Iíve had 3 Sony mirrorless, 2 Nikon mirrorless and now 1 Leica mirrorless. If I had specific requirements in a camera other than what I do I would probably not have the Leica. If AF was my biggest priority, I would probably not have mirrorless at all. In fact, my most specific requirement is IQ and thatís one of the reasons I have the Leica SL2. My other biggest requirement is adapting lenses which all of these cameras can do.

Quality, UI and IQ matter to me most. I shoot for enjoyment and I shoot a lot of people, models, landscape. I hated skin tones on Sony. Hated the form factor and UI. Nikon was better in all those respects but skin tones on the Leica are absolutely incredible to me and finally require no fiddling in post.

All you guys who quoted me: have you owned all these cameras are are you shooting from the hip? Lol

Now that Sony has a $6.5K camera (10% more than Leica SL2) whatís the next complaint? I have just one question: whatís the shelf life of steak sauce these days? I hope to have this SL2 for 10 years.

Sony might be shooting holograms by then but just about any camera has enough tech for me these days. I just wanna get all that out of the way and shoot high resolution, high IQ, 2D images!



Feb 23, 2021 at 08:25 AM
Rob L
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p.4 #5 · p.4 #5 · Official: Leica APO-Summicron-SL 28mm F2 ASPH lens ($5,195)


I don't do this for a living, just a hobby. But on the SL2, I really enjoy and am willing to pay for - the way the battery is inserted and removed, the diopter adjustment, the viewfinder, which while being the same panel as Sony and others is miles better because of the optics behind it, (and no nose grease on the screen!) the weather sealing, the simplicity and lack of buttons everywhere, the lack of flimsy plastic pieces like the battery doors and the diopter adjustment on most other cameras, the sound and feel of the shutter, the stability that is a function of the weight, the room for my right hand fingers, the fact that this is the best setup for M mount glass or film era SLR lenses, which other mirrorless cameras degrade substantially.
For the lenses, I like that the Summicrons are solid and metal and the focus ring doesn't make that scraping plastic sound. These SL Summicron lenses based on my testing at infinity overlooking my town, really are in another league and I've had all of the best E (and M) mount glass. I can be happy with a 2 or 3 lens kit and if I need a zoom, ultra wide, telephoto, fast aperture or cheap, there is Sigma and Panasonic. If I want small and light there is Sigma I Series, CV M mount etc.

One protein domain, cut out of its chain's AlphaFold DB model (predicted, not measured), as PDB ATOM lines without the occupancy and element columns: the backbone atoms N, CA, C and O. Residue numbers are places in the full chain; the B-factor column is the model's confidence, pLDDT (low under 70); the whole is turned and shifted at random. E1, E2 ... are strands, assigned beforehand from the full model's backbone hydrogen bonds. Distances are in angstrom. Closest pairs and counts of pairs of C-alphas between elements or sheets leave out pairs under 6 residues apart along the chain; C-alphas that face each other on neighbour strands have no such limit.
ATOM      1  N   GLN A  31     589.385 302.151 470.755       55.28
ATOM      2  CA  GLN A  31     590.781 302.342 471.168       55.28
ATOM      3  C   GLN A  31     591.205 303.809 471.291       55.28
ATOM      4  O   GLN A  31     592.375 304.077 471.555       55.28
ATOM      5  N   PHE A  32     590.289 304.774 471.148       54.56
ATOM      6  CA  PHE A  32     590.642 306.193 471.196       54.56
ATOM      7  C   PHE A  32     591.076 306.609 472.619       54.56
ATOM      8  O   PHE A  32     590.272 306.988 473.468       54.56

The SL Summicrons are not that big! Heavy yes. Same filter size as GM 24 and 1 cm (3/8"). longer. 5mm (3/16") longer than GM 35.



Feb 23, 2021 at 11:10 AM
rico
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p.4 #6 · p.4 #6 · Official: Leica APO-Summicron-SL 28mm F2 ASPH lens ($5,195)


rscheffler wrote:
I'd guess most here understand that Leica's relationship with Panasonic is both fortunate and unfortunate. Fortunate in that it provides access to technology and a base for product customization that otherwise might be difficult for them to develop in-house for various reasons. Unfortunate in that Panasonic's technology is not competitive with market leaders in at least one major aspect: AF follow-focus capability due to their seemingly stubborn dedication to DFD contrast-detect AF, rather than PDAF technology.

DFD is a debacle that ruins the Lumix line, and takes Leica with it. Why Panasonic stays this course is a mystery: it's even more quixotic than Fujifilm and their non-Bayer sensors. I'm a big fan of Panasonic with Lumix P&S, four Toughbook laptops, cordless phones, and a rice cooker but DFD is an absolute no-go with me. As for Leica product rationale, I have no doubt that SL makes sense to themóand maybe even money. When I go the Leica digital route, the models that appeal to me are the Q, CL, and M. Yes, they are quirky, but in that spirited Leica way. SL is just a charmless techno wannabe. Just my opinion.



Feb 23, 2021 at 12:10 PM
zhangyue
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p.4 #7 · p.4 #7 · Official: Leica APO-Summicron-SL 28mm F2 ASPH lens ($5,195)


Arka wrote:
It should surprise exactly no one that the Leica S magazine would feature Leica "fashion pros." I'd be curious to know how many such fashion pros there actually are. Does Profoto even manufacture TTL-compatible Leica triggers for their latest lights? Does Godox? Why or why not?

The absence of such triggers would be a deal breaker for the overwhelming majority of fashion photographers I would think.



I respect your experience but it is different from mine. To me the camera fit well in the hand, but was ponderous over long periods and had questionable autofocus - another deal
...Show more